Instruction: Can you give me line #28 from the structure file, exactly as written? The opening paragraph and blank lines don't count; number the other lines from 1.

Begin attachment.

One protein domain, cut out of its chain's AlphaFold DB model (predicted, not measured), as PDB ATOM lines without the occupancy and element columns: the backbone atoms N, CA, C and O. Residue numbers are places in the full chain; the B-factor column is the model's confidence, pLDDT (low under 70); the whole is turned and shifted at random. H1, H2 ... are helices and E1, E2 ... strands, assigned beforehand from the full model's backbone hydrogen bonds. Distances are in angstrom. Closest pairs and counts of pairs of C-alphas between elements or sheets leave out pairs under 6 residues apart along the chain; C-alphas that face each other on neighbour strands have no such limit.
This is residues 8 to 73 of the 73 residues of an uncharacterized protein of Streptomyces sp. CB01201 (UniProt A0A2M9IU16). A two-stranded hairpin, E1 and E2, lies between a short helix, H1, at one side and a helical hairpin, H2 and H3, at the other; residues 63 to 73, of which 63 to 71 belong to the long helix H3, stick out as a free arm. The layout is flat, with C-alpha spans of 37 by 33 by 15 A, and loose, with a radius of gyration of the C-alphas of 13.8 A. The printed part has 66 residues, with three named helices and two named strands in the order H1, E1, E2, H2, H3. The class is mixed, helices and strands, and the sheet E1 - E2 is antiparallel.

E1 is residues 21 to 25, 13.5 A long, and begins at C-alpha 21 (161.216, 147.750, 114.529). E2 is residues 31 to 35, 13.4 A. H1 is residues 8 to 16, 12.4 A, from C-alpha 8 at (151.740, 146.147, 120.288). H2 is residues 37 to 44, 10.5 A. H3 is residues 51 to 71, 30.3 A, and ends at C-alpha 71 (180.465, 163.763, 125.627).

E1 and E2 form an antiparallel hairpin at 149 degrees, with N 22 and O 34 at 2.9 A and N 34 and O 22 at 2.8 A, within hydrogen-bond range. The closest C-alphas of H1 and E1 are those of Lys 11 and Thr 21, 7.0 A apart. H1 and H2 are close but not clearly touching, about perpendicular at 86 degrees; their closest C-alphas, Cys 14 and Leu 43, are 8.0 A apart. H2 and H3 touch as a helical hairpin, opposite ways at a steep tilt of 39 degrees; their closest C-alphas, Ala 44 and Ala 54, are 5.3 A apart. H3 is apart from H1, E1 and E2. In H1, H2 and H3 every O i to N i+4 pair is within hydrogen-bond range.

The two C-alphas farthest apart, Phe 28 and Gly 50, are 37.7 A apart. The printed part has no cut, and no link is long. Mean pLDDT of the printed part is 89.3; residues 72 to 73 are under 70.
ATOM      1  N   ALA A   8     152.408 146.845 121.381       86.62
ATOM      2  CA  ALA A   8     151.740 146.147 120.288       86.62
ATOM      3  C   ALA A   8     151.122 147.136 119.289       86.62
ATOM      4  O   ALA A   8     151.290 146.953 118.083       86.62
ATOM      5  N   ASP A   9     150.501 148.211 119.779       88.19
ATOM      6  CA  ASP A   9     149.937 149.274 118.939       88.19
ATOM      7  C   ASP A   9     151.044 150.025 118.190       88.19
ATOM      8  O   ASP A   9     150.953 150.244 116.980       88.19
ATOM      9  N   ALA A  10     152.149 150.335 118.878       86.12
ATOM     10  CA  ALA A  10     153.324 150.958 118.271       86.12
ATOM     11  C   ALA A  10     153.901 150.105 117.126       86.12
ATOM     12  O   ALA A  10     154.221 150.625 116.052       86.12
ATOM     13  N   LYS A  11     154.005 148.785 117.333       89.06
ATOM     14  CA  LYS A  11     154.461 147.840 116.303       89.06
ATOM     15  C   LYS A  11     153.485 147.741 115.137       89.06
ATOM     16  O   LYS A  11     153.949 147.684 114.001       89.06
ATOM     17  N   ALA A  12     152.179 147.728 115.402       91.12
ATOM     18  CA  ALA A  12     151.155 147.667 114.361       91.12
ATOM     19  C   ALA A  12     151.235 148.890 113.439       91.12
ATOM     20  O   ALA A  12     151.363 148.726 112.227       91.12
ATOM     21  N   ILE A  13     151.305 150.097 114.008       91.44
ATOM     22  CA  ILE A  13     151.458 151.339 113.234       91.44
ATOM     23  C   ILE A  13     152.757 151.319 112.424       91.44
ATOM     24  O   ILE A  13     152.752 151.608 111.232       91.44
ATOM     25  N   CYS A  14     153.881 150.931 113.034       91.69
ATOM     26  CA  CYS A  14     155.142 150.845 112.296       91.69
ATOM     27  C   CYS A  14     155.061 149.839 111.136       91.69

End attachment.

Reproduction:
ATOM     24  O   ILE A  13     152.752 151.608 111.232       91.44